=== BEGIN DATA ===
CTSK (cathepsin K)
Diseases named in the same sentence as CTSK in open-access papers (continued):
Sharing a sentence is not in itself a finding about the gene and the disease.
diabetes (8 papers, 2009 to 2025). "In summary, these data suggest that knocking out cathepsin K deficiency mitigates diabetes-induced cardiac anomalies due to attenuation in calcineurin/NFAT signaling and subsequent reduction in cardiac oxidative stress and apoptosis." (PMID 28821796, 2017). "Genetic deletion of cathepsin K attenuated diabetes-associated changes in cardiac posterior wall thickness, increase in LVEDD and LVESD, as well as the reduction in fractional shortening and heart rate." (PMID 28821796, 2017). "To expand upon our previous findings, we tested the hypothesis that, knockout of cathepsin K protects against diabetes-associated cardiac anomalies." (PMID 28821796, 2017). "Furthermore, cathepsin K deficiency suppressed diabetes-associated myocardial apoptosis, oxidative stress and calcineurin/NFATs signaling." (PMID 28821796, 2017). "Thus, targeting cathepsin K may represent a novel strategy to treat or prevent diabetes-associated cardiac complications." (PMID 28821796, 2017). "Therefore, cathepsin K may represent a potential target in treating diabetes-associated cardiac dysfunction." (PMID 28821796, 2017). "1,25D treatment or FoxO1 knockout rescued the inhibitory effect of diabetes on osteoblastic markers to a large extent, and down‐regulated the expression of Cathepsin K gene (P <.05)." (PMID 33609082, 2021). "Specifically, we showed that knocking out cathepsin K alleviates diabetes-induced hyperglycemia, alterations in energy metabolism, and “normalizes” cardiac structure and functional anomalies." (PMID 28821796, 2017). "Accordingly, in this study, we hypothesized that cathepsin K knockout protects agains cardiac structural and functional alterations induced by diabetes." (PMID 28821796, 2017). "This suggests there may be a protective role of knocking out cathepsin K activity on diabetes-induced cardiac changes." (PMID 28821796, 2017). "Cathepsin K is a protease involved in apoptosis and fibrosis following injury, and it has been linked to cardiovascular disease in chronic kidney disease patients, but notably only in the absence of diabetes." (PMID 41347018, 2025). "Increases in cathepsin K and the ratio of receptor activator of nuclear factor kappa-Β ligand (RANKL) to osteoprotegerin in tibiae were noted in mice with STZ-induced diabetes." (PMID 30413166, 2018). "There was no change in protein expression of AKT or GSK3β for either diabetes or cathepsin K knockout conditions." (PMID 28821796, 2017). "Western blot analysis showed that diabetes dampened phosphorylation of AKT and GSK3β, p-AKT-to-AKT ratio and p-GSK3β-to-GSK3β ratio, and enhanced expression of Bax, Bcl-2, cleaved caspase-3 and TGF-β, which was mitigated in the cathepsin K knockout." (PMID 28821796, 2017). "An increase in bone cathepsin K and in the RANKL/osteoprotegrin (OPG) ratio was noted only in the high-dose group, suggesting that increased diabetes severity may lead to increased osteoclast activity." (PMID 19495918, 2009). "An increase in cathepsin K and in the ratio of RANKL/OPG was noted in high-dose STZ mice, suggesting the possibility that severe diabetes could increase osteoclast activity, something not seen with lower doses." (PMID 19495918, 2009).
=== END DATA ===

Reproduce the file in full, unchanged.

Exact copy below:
CTSK (cathepsin K)
Diseases named in the same sentence as CTSK in open-access papers (continued):
Sharing a sentence is not in itself a finding about the gene and the disease.
diabetes (8 papers, 2009 to 2025). "In summary, these data suggest that knocking out cathepsin K deficiency mitigates diabetes-induced cardiac anomalies due to attenuation in calcineurin/NFAT signaling and subsequent reduction in cardiac oxidative stress and apoptosis." (PMID 28821796, 2017). "Genetic deletion of cathepsin K attenuated diabetes-associated changes in cardiac posterior wall thickness, increase in LVEDD and LVESD, as well as the reduction in fractional shortening and heart rate." (PMID 28821796, 2017). "To expand upon our previous findings, we tested the hypothesis that, knockout of cathepsin K protects against diabetes-associated cardiac anomalies." (PMID 28821796, 2017). "Furthermore, cathepsin K deficiency suppressed diabetes-associated myocardial apoptosis, oxidative stress and calcineurin/NFATs signaling." (PMID 28821796, 2017). "Thus, targeting cathepsin K may represent a novel strategy to treat or prevent diabetes-associated cardiac complications." (PMID 28821796, 2017). "Therefore, cathepsin K may represent a potential target in treating diabetes-associated cardiac dysfunction." (PMID 28821796, 2017). "1,25D treatment or FoxO1 knockout rescued the inhibitory effect of diabetes on osteoblastic markers to a large extent, and down‐regulated the expression of Cathepsin K gene (P <.05)." (PMID 33609082, 2021). "Specifically, we showed that knocking out cathepsin K alleviates diabetes-induced hyperglycemia, alterations in energy metabolism, and “normalizes” cardiac structure and functional anomalies." (PMID 28821796, 2017). "Accordingly, in this study, we hypothesized that cathepsin K knockout protects agains cardiac structural and functional alterations induced by diabetes." (PMID 28821796, 2017). "This suggests there may be a protective role of knocking out cathepsin K activity on diabetes-induced cardiac changes." (PMID 28821796, 2017). "Cathepsin K is a protease involved in apoptosis and fibrosis following injury, and it has been linked to cardiovascular disease in chronic kidney disease patients, but notably only in the absence of diabetes." (PMID 41347018, 2025). "Increases in cathepsin K and the ratio of receptor activator of nuclear factor kappa-Β ligand (RANKL) to osteoprotegerin in tibiae were noted in mice with STZ-induced diabetes." (PMID 30413166, 2018). "There was no change in protein expression of AKT or GSK3β for either diabetes or cathepsin K knockout conditions." (PMID 28821796, 2017). "Western blot analysis showed that diabetes dampened phosphorylation of AKT and GSK3β, p-AKT-to-AKT ratio and p-GSK3β-to-GSK3β ratio, and enhanced expression of Bax, Bcl-2, cleaved caspase-3 and TGF-β, which was mitigated in the cathepsin K knockout." (PMID 28821796, 2017). "An increase in bone cathepsin K and in the RANKL/osteoprotegrin (OPG) ratio was noted only in the high-dose group, suggesting that increased diabetes severity may lead to increased osteoclast activity." (PMID 19495918, 2009). "An increase in cathepsin K and in the ratio of RANKL/OPG was noted in high-dose STZ mice, suggesting the possibility that severe diabetes could increase osteoclast activity, something not seen with lower doses." (PMID 19495918, 2009).